Understanding and Securing TLS

Background Preparation

· by David Evans

Here are some suggestions for getting the necessary background for the seminar.


If you have already taken a cryptography course, you should have enough cryptography background already. If not, here are some suggested ways to get enough crypo background over winter break to be ready for the seminar. I believe that for most students, the best way to get the expected background for this course is to take my Applied Cryptography course (more info below), but there are many options, and lots of great resources that go into much more depth than my course if you have more time.

On-Line Courses

Udacity cs387: Applied Cryptography - this is an open on-line course that you can take anytime taught by myself (so I am somewhat partial to it!). There are some additional materials for the course available, including extensive course notes (PDF) created by Daniel Winter. This is a very short and informal introduction to cryptography, which would be enough background to be prepared for the seminar. (I can’t give an unbiased assessment of the course, but according to Information Week, it is a recommended course to “Pump Up IT Careers”, and Prospect Magazine claimed the instructor has a “Monty Python humor” and “cult following”, although you shouldn’t believe everything you read in British magazines.)

Dan Boneh’s Cryptography Course (offered through Coursera). The materials from previous courses are not available (although you may be able to find them if you are resourceful), so you have to take the course when it is offered by Coursera. There is a session starting December 26. This is an excellent course that is a bit longer and goes into more depth on many topics than my course. You can read Bryan Pendleton’s more objective comparison.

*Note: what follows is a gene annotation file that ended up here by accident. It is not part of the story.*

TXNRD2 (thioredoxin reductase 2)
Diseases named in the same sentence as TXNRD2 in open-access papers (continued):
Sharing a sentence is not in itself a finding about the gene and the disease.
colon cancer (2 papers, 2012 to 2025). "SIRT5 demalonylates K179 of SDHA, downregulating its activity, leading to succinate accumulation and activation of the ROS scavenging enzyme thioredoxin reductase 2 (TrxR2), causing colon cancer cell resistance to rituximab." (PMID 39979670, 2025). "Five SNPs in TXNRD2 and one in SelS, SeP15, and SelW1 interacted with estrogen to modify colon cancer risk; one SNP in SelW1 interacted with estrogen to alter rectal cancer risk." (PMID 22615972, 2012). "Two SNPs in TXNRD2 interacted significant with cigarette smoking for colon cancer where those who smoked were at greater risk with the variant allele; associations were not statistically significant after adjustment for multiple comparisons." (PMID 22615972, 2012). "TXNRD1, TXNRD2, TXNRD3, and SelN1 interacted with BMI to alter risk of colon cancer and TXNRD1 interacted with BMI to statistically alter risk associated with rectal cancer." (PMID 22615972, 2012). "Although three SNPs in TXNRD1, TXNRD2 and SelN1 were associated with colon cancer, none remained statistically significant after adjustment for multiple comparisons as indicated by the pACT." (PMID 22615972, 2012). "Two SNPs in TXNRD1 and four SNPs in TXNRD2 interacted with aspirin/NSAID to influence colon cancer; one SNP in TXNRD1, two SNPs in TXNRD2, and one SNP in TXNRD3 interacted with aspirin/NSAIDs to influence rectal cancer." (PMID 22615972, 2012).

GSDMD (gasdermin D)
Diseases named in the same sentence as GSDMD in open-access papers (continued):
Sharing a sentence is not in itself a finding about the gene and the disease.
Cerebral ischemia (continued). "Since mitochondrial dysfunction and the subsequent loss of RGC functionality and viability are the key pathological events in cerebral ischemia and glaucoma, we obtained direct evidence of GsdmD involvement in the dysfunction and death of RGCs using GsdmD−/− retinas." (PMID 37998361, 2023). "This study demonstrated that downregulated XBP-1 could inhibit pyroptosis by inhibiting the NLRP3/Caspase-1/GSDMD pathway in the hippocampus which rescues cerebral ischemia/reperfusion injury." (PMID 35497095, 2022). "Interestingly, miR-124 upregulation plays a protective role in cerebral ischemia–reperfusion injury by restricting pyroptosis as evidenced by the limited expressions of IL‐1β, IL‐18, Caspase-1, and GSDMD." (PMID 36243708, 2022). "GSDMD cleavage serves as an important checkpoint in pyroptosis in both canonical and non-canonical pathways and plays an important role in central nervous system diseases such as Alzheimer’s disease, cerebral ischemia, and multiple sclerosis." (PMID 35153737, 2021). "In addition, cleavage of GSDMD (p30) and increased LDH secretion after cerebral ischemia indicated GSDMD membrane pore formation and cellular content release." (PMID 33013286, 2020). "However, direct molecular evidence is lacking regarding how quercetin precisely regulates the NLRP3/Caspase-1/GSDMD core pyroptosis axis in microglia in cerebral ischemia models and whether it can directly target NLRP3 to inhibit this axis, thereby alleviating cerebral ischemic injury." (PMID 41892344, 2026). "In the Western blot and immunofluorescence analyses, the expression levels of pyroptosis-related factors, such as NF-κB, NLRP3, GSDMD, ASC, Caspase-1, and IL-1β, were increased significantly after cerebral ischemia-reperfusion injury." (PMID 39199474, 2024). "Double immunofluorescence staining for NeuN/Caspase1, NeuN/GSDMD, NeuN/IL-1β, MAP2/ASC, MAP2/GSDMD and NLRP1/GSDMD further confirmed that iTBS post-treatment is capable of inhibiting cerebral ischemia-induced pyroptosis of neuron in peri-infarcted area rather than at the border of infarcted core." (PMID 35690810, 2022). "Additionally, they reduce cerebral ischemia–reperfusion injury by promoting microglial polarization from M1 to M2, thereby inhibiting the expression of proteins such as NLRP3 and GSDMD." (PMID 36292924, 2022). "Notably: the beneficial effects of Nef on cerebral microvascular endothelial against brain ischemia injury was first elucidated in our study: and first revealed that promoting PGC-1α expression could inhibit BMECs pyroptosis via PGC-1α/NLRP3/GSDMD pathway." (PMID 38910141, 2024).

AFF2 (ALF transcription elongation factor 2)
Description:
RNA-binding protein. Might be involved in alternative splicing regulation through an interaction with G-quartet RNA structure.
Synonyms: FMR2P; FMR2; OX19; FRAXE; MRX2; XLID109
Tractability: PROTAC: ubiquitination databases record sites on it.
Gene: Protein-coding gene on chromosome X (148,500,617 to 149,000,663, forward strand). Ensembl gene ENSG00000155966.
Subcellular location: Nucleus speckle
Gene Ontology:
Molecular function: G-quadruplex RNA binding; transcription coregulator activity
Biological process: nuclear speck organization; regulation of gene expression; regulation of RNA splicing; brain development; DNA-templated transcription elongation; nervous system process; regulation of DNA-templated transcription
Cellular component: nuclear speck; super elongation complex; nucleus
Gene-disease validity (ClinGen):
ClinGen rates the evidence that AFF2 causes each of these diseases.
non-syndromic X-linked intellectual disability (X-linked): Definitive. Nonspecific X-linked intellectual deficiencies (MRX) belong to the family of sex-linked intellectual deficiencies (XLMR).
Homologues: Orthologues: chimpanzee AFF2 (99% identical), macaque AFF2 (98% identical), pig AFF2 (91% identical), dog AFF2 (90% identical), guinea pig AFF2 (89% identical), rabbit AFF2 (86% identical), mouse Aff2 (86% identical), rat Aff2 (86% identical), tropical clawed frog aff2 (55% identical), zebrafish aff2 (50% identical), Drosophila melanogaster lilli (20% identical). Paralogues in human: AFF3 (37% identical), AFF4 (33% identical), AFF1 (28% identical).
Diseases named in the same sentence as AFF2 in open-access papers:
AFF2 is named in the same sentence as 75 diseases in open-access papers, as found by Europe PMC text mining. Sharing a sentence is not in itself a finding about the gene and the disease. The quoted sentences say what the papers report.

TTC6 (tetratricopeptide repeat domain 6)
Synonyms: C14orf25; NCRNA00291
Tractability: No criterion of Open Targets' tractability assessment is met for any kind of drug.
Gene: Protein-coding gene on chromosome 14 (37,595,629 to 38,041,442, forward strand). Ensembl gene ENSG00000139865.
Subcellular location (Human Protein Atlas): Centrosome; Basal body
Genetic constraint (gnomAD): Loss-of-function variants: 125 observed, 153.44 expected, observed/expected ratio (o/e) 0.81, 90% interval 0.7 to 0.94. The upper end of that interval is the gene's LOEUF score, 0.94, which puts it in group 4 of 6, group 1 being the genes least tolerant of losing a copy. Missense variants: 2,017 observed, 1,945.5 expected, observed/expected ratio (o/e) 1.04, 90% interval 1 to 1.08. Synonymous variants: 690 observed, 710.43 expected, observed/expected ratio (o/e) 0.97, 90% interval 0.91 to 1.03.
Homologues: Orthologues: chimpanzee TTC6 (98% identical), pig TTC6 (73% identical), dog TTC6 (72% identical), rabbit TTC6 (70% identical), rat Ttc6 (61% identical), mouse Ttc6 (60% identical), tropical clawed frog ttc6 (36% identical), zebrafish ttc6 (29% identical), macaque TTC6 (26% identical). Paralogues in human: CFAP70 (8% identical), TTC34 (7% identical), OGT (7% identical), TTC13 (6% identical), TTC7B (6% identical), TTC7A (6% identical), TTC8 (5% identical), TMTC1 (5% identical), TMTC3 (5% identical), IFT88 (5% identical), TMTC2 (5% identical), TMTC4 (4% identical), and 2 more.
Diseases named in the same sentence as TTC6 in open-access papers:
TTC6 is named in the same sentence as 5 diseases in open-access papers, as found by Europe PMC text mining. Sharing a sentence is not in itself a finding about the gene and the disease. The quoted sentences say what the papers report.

Christoff Parr and Jan Pelzl’s Understanding Cryptography textbook includes Parr’s excellent video lectures (chalkboard style without editing, so takes some patience to watch).


Crypto 101 - a very easy to read and practically-focused introduction to cryptography (available as a free, creative-commons licensed PDF).

Introduction to Modern Cryptography, Jonathan Katz and Yehuda Lindell. This provides a lot more depth that is required for joining the seminar, but is an excellent book for ambitious students with more time.

Computing Systems

Students in the class will benefit from understanding computing systems and having experience with systems-level programming at least at the level of a typical introductory operating systems course. Students without this experience will either need to put a lot of effort into learning it, or select projects and presentation topics that focus on other aspects.

Some resources for learning about computing systems are below.

“Hack the Kernel” - Operating Systems class developed by Geoffrey Challen. Provides programming assignments you can try on your own, as well as video lectures and lots of on-line materials.

cs4414: Operating Systems - Operating systems course I taught in Fall 2013 and Spring 2014. Includes videos of lectures, and programming assignments in Rust (some of which will need some updating to work in the latest version of Rust).

CMU’s Computing Systems course and textbook by Randal Bryant and David O’Hallaron provides an excellent introduction to systems programming, as well as a series of fun self-study labs.

Rust Programming

I’m hoping several of the projects will involve contribution to open source projects using Rust to provide secure, efficient, and iter-operable implementations of TLS and other cryptographic functionalities. It is not a requirement that you use Rust in this class, but everyone will be encouraged to get some experience with it.

Rust Programming Language Book (this is the “official” Rust book, which includes a tutorial to get started)

Rust Tutorial (this was developed for my cs4414 class by Alex Lamana, Rob Michaels, and Wil Thomason. (Some parts may need updating to latest version of Rust, so if you go through this, please submit updates as pull requests!)

Rust by Example